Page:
14. William the Silent
Prince of Orange and Count of Nassau
 
 
 
 
 
 
 
 
 
 
 
7. Countess Louise Juliana of Nassau
 
 
 
 
 
 
 
 
 
 
 
 
 
 
15. Princess Charlotte of Bourbon
 
 
 
 
 
 
 
 
 
 

Marriages

On 7 December 1646 at The Hague, Frederick William entered into marriage, proposed by Blumenthal as a partial solution to the Jülich-Berg question, with Luise Henriette of Nassau (1627-1667), daughter of Frederick Henry of Orange-Nassau and Amalia of Solms-Braunfels. Their children were

  • William Henry (1648-1649),
  • Charles (1655-1674),
  • Frederick (1657-1713), his successor,
  • Amalie (1656-1664),
  • Henry (1664-1664),
  • Louis (1666-1687), who married Ludwika Karolina Radziwiłł.

On 13 June 1668 at Gröningen, Frederick William married Sophie Dorothea of Holstein-Sonderburg-Glücksburg, daughter of Philipp of Holstein-Sonderburg-Glücksburg and Sophie Hedwig of Saxe-Lauenburg. Their children were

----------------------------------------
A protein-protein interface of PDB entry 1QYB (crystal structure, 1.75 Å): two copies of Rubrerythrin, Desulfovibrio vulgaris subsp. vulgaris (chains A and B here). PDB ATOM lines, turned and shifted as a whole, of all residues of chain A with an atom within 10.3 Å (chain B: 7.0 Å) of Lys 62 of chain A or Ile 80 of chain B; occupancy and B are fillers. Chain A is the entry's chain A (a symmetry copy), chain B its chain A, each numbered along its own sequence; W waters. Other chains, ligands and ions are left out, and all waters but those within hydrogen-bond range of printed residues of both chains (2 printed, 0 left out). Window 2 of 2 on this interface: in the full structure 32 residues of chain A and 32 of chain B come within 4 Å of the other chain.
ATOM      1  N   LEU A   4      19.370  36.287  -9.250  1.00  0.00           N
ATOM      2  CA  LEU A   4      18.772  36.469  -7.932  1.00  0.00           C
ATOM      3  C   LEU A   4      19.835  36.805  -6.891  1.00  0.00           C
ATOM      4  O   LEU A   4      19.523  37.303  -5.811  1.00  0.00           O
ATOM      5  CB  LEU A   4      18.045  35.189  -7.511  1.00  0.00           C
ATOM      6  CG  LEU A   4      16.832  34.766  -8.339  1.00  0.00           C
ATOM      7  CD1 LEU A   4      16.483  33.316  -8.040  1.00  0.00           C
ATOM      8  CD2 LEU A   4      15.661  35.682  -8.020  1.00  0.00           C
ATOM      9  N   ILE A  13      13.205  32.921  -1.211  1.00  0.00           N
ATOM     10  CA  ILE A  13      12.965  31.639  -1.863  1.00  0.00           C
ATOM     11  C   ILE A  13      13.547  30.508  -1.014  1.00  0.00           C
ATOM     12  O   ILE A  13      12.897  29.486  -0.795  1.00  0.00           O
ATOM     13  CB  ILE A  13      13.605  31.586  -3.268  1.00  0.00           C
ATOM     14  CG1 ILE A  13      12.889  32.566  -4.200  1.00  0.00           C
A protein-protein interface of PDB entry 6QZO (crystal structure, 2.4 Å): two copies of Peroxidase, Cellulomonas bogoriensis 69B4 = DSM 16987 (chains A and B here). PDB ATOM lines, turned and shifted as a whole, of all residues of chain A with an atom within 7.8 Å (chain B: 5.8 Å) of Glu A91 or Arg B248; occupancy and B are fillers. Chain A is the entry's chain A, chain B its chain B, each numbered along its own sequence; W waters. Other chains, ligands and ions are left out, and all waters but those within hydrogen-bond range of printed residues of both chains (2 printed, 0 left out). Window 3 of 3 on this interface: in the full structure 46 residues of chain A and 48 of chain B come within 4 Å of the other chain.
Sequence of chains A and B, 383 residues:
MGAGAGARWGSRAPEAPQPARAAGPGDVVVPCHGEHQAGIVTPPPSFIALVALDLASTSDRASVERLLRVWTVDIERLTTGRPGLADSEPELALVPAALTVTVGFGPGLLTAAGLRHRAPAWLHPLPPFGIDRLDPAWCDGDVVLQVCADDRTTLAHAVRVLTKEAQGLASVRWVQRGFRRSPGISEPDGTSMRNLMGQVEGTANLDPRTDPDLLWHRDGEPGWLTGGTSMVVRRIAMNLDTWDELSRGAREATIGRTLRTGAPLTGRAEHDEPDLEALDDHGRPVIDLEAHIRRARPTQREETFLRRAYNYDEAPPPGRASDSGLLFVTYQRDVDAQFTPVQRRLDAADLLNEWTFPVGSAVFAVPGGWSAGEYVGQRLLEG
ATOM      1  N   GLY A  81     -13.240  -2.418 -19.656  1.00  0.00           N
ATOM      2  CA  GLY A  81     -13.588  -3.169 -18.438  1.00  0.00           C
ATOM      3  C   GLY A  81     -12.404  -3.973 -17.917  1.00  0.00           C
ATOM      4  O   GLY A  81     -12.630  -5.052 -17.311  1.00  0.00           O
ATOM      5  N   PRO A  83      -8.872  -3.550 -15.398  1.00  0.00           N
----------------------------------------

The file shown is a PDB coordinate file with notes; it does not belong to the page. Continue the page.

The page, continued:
• Philip William (1669-1711),
  • Marie Amalie (1670-1739),
  • Albert Frederick (1672-1731),
  • Charles (1673-1695),
  • Elisabeth Sofie (1674-1748),
  • Dorothea (1675-1676),
  • Christian Ludwig (1677-1734), recipient of Bach's Brandenburg Concertos.

References

  1. ^ Press, Volker (1991) (in German). Kriege und Krisen. Deutschland 1600-1715. Neue deutsche Geschichte. 5. Munich: Beck. pp. 401-402. ISBN 3406308171. 
  2. ^ Press, Volker (1991) (in German). Kriege und Krisen. Deutschland 1600-1715. Neue deutsche Geschichte. 5. Munich: Beck. pp. 402ff. ISBN 3406308171. 
  3. ^ Clark, Christopher M. (2006). Iron kingdom: the rise and downfall of Prussia, 1600-1947. Harvard University Press. p. 50. ISBN 0674023854.